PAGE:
That ethos, that historical lesson of European fascism is that silence in the face of oppression is complicity with that oppression. Not to speak out is to become a collaborator with illegitimate and violent power. That is the relevant ethos for every Jew who carries the legacy of the Shoa as part of their identity. It is the ethos for every anti-racist for whom the Holocaust was one of the outcomes of a failure to prevent the rise of Nazism to power.
The charge of Anti-Semitism, however, is used to quell public criticism. It is used to suppress that ethos. The confusion and conflation of criticism of Israel with hatred of Jews serves a double function: it tends to silence critics who may be understandably reluctant to be tarnished with that label; and it renders the criticism of Israel literally ‘unhearable’ by most Israelis and supporters of Israel. The criticisms are audible to them but are not admitted to significant discourse – they are ‘unhearable’. The criticism is effectively obscured by the presumption of racial malice.
In the UCU, we have faced all of these accusations, and we have resisted them. We have striven to focus our attention on two things. First, was the plight of the Palestinians in the illegally occupied territories, and the systematic denial to them not only of any vestige of academic freedom but even anything resembling a normal education. We described the Israeli-only network of roads that has discontiguated the West Bank, the apartheid wall, the destruction of Palestinian agriculture, the growth of illegal settlements, the discriminatory abduction of Palestinian water, and the check-points designed to render daily life unbearable.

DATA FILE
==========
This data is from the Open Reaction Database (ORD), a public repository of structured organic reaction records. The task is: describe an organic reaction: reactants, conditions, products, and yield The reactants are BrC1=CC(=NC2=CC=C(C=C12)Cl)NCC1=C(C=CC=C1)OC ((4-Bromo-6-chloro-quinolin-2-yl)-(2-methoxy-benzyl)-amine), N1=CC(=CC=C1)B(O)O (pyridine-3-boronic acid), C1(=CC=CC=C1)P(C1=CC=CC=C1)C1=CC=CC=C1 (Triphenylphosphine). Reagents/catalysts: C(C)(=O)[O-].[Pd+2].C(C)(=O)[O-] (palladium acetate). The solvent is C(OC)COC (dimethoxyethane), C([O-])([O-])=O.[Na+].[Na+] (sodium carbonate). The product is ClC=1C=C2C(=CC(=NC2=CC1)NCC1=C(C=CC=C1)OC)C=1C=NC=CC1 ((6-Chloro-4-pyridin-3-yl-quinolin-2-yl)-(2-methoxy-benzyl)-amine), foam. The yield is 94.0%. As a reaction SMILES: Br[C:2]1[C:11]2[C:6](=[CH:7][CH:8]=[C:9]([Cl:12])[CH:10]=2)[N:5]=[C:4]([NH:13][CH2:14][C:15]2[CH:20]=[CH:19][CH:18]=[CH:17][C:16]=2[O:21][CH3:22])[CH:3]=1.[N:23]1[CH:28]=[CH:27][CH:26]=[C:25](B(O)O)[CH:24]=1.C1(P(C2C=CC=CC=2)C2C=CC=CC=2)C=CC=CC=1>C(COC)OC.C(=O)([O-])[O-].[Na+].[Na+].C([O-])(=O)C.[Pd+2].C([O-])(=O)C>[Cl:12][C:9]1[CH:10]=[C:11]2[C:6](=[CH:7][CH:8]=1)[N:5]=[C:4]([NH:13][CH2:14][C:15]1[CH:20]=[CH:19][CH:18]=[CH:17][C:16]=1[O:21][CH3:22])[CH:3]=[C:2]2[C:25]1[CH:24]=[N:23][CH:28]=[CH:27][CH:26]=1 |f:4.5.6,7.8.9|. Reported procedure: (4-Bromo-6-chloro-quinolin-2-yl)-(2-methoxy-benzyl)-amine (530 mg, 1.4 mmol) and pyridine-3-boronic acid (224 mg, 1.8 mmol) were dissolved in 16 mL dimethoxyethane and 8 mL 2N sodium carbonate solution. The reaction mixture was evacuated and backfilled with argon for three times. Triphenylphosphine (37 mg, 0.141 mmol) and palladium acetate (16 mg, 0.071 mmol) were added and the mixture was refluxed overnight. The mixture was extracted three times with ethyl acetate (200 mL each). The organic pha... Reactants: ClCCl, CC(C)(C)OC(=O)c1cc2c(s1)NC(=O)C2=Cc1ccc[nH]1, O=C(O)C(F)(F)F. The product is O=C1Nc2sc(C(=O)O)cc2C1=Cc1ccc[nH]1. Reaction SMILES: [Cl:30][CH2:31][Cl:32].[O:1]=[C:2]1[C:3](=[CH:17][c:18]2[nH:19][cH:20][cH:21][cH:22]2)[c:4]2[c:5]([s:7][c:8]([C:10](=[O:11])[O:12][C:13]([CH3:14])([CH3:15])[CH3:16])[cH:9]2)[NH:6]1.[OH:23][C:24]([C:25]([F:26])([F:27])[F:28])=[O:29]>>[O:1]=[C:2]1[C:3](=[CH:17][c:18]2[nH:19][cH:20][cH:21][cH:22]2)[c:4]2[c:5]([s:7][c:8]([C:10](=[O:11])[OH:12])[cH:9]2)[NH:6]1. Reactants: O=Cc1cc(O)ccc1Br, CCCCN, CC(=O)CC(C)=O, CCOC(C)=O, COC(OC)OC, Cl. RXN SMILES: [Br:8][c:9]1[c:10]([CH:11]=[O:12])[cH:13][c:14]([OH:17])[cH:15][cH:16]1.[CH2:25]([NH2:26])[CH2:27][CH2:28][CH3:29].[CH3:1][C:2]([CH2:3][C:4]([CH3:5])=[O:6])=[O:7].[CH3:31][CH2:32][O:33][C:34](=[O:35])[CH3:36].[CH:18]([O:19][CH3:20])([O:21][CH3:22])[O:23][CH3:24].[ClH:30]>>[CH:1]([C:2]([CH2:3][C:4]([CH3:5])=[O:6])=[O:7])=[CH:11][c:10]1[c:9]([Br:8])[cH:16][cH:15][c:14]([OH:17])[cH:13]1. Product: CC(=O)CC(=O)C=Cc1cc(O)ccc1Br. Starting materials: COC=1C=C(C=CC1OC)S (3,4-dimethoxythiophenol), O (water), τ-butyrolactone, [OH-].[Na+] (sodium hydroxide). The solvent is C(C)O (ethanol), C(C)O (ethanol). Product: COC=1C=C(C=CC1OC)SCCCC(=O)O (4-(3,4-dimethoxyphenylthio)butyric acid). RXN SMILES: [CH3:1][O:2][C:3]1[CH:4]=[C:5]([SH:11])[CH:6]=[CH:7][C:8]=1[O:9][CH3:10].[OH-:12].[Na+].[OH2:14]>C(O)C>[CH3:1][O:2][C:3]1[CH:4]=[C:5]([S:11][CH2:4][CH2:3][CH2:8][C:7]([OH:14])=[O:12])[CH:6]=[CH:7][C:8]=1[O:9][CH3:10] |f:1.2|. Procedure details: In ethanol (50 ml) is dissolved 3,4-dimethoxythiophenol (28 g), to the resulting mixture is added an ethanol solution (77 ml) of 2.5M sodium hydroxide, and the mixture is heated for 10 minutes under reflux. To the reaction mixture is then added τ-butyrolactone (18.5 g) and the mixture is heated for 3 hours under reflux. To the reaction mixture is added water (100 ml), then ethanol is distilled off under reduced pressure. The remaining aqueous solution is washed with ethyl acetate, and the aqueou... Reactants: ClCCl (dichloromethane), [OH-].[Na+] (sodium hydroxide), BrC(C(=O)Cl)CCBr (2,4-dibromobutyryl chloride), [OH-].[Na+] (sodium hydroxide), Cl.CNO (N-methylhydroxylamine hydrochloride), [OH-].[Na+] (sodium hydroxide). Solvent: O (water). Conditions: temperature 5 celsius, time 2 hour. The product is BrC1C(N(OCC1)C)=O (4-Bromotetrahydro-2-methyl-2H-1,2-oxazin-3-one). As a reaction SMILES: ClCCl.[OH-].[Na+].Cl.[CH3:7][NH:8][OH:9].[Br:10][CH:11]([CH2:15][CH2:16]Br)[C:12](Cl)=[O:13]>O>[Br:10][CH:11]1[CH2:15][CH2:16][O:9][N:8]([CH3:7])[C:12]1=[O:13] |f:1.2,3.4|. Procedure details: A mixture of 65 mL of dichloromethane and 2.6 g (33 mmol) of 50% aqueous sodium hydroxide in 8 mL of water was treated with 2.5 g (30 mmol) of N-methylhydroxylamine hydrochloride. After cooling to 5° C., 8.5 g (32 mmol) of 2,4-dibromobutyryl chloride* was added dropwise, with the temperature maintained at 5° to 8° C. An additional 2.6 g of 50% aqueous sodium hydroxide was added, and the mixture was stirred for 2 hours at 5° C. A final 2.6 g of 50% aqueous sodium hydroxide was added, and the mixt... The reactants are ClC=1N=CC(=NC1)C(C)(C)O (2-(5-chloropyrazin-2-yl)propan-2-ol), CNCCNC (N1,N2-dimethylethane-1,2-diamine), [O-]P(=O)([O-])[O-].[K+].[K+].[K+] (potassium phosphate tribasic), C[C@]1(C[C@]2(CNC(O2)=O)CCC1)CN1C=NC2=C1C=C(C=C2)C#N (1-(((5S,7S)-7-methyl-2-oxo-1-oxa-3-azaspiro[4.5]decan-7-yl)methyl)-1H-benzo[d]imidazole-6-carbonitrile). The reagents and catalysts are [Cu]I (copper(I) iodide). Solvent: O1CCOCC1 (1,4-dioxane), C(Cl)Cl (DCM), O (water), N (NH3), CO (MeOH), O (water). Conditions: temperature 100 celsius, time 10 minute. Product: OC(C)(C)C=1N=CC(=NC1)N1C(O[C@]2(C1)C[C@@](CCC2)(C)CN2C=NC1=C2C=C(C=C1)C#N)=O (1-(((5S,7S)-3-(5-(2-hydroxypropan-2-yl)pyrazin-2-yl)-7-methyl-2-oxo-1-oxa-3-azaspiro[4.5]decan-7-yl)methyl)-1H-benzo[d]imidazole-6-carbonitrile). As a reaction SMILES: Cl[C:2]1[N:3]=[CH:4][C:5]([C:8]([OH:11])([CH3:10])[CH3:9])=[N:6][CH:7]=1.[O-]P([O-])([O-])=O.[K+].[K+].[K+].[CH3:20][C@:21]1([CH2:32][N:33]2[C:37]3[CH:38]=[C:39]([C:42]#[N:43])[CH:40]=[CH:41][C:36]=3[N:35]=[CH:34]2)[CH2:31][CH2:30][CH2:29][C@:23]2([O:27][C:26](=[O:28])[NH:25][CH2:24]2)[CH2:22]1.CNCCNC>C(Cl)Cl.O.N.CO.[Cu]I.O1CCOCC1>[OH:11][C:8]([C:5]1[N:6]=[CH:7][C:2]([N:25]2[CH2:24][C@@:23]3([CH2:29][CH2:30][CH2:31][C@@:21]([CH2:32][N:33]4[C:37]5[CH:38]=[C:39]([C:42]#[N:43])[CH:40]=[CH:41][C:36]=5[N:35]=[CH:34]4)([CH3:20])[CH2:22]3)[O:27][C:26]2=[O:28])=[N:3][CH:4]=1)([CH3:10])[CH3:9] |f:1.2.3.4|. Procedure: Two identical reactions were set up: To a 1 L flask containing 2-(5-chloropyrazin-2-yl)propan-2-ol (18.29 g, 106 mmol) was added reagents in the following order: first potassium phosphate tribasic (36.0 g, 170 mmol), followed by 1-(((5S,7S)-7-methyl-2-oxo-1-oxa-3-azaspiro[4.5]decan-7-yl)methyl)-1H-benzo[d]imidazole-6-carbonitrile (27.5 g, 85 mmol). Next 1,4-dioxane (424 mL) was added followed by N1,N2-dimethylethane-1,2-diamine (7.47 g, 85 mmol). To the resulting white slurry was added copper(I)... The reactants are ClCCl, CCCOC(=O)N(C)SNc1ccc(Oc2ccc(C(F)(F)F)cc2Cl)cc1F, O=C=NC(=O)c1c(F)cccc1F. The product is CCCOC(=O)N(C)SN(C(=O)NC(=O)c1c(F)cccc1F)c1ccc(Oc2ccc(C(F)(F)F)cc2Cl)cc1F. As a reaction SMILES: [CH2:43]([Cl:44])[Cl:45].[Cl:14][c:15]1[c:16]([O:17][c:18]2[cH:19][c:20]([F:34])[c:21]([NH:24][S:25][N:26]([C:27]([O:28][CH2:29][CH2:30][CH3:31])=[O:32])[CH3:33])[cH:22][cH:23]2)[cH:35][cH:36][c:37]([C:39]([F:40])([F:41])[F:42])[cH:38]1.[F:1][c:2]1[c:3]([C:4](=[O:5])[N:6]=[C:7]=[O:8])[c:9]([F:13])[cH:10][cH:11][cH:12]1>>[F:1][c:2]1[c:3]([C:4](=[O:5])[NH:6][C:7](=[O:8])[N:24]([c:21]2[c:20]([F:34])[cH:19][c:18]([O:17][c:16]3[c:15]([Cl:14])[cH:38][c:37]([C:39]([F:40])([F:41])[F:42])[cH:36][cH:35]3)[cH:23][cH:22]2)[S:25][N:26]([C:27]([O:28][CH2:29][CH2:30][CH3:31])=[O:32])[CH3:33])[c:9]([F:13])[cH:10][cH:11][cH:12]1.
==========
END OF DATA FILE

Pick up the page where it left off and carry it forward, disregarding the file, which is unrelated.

Second, was the complicity of Israeli academic institutions in the maintenance and extension of the occupation. We focused on the role of jurists and anthropologists in legitimizing the occupation, the role of engineers and AI specialist in designing the drones and missiles, the role of psychologist and medics in designing torture regimes and collective punishments, and of philosophers in providing rationalizations. We documented the variety of research and educational activity conducted by Israeli universities on illegally occupied Palestinian land.
Signally, no Israeli academic institution, and no department, and no disciplinary grouping of scholars has ever condemned the occupation or distanced themselves from it. Israeli academic institutions are thus both active participants in the occupation, and silent, and hence collusive, witnesses of it. Moreover, the work of sociologists and historians, with only the rare exceptions, contributes to the extension of the founding myth of the Israeli state: ‘a land without a people for a people without a land’. If that myth conveniently eradicated the Palestinian people, the practice continues today in the form of the continuing attempt to extirpate a whole people – not an attempt physically to annihilate them but rather to deny the existence of their culture and their history; to disappear them from history.
In these circumstances, we concluded, it was the moral and political duty of concerned academics everywhere to boycott those Israeli institutions that fail to terminate their military contracts, and that fail publicly to condemn the occupation and to dissociate themselves from it.
That takes us to the heart of the issue of academic freedom. If there exists this complicity of Israeli academic institutions, is the academic freedom of Israeli scholars to be preserved at the expense of the academic freedom (or even the freedom to study and to teach) of the Palestinians? Is academic freedom truly a principle to be applied universally? If so, what is one to do if its pursuance by one people constitutes its denial to another?